Robert Christgau: Dean of American Rock Critics

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Consumer Guide Album

Hamilton: Original Broadway Cast Recording [Atlantic, 2015]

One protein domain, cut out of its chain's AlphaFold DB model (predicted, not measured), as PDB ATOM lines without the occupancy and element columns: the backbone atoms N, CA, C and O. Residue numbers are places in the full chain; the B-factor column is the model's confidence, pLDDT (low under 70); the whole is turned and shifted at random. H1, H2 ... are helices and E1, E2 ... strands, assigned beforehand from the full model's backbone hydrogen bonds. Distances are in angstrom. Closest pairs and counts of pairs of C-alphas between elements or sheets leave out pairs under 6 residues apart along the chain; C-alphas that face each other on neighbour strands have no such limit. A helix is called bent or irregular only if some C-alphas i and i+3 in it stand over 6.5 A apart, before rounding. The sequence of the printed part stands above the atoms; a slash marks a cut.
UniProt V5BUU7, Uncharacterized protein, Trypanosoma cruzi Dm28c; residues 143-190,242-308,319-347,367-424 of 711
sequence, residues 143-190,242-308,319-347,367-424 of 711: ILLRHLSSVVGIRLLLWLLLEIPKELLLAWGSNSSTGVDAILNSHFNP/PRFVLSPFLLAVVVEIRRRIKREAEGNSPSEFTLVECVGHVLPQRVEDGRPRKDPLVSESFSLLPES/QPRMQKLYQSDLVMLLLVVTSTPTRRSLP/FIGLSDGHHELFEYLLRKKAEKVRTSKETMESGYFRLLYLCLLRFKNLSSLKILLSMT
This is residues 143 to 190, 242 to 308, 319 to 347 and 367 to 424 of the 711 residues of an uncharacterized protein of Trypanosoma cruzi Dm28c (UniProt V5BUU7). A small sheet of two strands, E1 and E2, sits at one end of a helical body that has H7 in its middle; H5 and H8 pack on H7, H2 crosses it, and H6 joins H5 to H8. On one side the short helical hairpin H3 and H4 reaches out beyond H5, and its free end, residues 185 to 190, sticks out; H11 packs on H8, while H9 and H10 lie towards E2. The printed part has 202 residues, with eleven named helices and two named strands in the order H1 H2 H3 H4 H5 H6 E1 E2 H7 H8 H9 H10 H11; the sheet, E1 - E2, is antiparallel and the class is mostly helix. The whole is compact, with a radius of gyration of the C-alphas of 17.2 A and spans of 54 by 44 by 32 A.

To get value from these 142 minutes of audible libretto you must first--this is essential--buy the physical, a double-wide double-CD redolent of the early jewelbox era. Next, play both discs casually a few times, resisting the temptation to snort "This is 'rap'?" Then reserve a few hours and replay it in its entirety while following every word in booklets so cunningly designed you always know who's saying what. If after that you're not taken with how skillfully Lin-Manuel Miranda compresses 30 years of history, sell the thing--it does hog shelf space. Me, I was so gobsmacked I can now hear past its musical peculiarities. Not only isn't this hip-hop, it isn't pop, and not just because the tunes are vestigial. It's theater music in which almost everything is sung and even the spoken parts come with music, like recitative in opera. So naturally the singers are theater singers. They enunciate, hit the notes, act a little. But starting with Manuel in the title role, they don't command the sonic singularities with which pop stars beat off the competition, nor stand out like Gypsy's brassy Ethel Merman or South Pacific tomboy Mary Martin. I can't vouch for the civics-class democracy of Miranda's historical vision and, despite the digs at Jefferson and the nice plays on immigration, find him too subtle as regards slavery. (Nontrivial factoid: both Hamilton and his deadly rival Burr belonged to the New York Manumission Society.) But I can attest that the intrinsic intellectual interest he powers up here is so impressive it's exciting. And I can also report a surprising emotional bonus: two songs about love and death--"Who Lives, Who Dies, Who Tells Your Story" and, even better, the agonized, atypically melodic "It's Quiet Uptown"--that make me tear up a little. Which only happened, to repeat, because I'd read along for two and a half hours. A